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People who've been living with non-stop construction in south Charlotte seem to be taking it all in stride.
The Rea Road widening project has been underway since last summer.
Homeowners wary of what it means for their properties say the city has kept them informed every step of the way, but they can hardly wait for it to be over.
The city says work on the road is 20 percent complete.
The next change is expected to happen later this week with traffic shifting over so work can be done on the east side of the road from Highway 51 to Carmel Estates.
Five months ago, WBTV spoke to Tracy Ford who lived along Rea Road. He showed us before and after photos of his front yard and joked he no longer had much grass to cut. "The kids like it..they get to see all the big machines but that's as far as the fun goes," Ford said. WBTV went back to find Ford but couldn't. We did meet Millie Aguilar.
"Personally, no I don't mind. Really it's not a big deal. I take that way so the traffic is not that heavy," Aguilar said.
She says her neighbor though moved out a couple of weeks ago.
One reason, she says he told her, he couldn't deal with the construction - that the heavy traffic got to be too much of a headache.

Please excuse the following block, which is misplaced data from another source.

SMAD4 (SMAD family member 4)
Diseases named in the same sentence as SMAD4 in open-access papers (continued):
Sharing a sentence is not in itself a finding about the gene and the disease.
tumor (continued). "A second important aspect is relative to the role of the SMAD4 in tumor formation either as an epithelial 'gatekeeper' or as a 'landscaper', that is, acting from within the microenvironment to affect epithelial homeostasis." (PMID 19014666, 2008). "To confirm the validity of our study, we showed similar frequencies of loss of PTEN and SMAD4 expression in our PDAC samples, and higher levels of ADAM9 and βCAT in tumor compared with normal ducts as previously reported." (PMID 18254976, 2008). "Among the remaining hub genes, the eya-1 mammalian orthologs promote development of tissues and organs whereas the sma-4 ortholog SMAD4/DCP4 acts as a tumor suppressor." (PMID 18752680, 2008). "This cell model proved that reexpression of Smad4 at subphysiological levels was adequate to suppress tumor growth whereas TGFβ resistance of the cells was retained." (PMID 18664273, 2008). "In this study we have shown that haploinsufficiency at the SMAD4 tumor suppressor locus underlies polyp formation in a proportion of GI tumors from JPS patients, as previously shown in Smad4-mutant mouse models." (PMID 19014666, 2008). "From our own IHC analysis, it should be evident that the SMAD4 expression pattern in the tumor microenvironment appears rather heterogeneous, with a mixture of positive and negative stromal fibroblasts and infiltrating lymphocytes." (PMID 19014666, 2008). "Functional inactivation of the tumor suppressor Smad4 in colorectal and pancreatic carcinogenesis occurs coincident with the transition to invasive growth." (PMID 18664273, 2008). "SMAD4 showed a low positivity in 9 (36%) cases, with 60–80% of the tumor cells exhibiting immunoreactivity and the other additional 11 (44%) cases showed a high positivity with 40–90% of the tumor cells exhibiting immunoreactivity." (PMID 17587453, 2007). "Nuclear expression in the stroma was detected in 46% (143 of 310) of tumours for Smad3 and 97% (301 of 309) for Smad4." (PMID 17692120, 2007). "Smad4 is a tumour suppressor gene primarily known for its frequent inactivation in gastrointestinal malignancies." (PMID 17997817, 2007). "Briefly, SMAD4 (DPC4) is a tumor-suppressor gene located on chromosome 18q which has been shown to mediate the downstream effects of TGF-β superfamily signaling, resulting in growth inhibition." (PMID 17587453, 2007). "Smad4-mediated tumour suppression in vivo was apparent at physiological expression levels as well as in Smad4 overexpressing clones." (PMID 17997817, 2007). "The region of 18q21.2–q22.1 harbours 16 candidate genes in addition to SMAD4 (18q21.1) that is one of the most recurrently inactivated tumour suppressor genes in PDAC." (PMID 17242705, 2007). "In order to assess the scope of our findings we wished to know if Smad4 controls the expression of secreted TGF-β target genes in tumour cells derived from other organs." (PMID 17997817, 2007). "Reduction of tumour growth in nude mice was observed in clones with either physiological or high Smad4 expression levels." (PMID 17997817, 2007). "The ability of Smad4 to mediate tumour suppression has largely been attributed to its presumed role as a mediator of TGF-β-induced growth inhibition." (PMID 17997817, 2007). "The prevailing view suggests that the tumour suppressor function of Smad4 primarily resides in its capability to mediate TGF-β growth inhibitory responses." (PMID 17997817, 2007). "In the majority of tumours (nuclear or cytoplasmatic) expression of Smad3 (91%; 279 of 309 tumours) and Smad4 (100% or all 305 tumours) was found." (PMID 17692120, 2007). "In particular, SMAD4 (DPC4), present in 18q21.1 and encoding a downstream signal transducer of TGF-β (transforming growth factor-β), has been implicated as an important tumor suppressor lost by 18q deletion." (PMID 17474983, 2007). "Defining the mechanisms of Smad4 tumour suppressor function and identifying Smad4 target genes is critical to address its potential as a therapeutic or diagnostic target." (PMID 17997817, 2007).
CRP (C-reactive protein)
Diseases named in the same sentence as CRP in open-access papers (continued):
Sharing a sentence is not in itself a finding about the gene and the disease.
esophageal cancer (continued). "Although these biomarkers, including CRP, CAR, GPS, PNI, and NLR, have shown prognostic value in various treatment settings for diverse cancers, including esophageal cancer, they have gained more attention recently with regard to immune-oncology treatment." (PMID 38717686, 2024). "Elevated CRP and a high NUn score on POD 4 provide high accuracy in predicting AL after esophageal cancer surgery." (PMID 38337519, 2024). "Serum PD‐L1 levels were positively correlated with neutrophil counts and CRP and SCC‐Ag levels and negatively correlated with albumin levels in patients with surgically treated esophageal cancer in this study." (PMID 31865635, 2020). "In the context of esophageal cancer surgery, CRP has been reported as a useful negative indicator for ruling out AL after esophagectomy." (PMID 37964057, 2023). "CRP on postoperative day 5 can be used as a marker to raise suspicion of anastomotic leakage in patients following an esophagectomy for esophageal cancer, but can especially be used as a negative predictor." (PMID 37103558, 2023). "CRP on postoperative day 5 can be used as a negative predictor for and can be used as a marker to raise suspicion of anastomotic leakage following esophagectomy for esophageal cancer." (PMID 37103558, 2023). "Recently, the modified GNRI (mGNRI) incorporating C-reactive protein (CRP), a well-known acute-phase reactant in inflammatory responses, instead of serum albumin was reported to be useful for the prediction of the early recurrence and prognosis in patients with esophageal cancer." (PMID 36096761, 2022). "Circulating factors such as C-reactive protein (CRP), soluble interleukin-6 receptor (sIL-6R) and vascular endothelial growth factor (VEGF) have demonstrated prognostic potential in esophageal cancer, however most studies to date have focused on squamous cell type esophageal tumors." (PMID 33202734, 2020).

Neighbors in Carmel Estates subdivision say it can take 20 minutes to get to the Pineville-Matthews Road intersection less than a mile away.
Drivers will soon deal with a traffic shift as work begins on the east side of the road from Highway 51 to Carmel Estates.
The work includes grading, completing the storm drainage system and constructing curbs, gutters, retaining walls and sidewalks.
The completed project will include bike lanes and street lighting. It will also address site distance issues in hopes of cutting down on car accidents.
"We have to be patient..we want something nice. It's going to be good for our community," Aguilar said.
The city gives this advice to drivers in the area: "Motorists traveling through work zone areas should be alert and extra cautious. Drivers should get in the correct lane well in advance and constantly be on the lookout for vehicles merging into adjacent travel lanes as they approach a work zone. Drivers should double their following distance."
The $22.5 million project should be complete by fall of next year.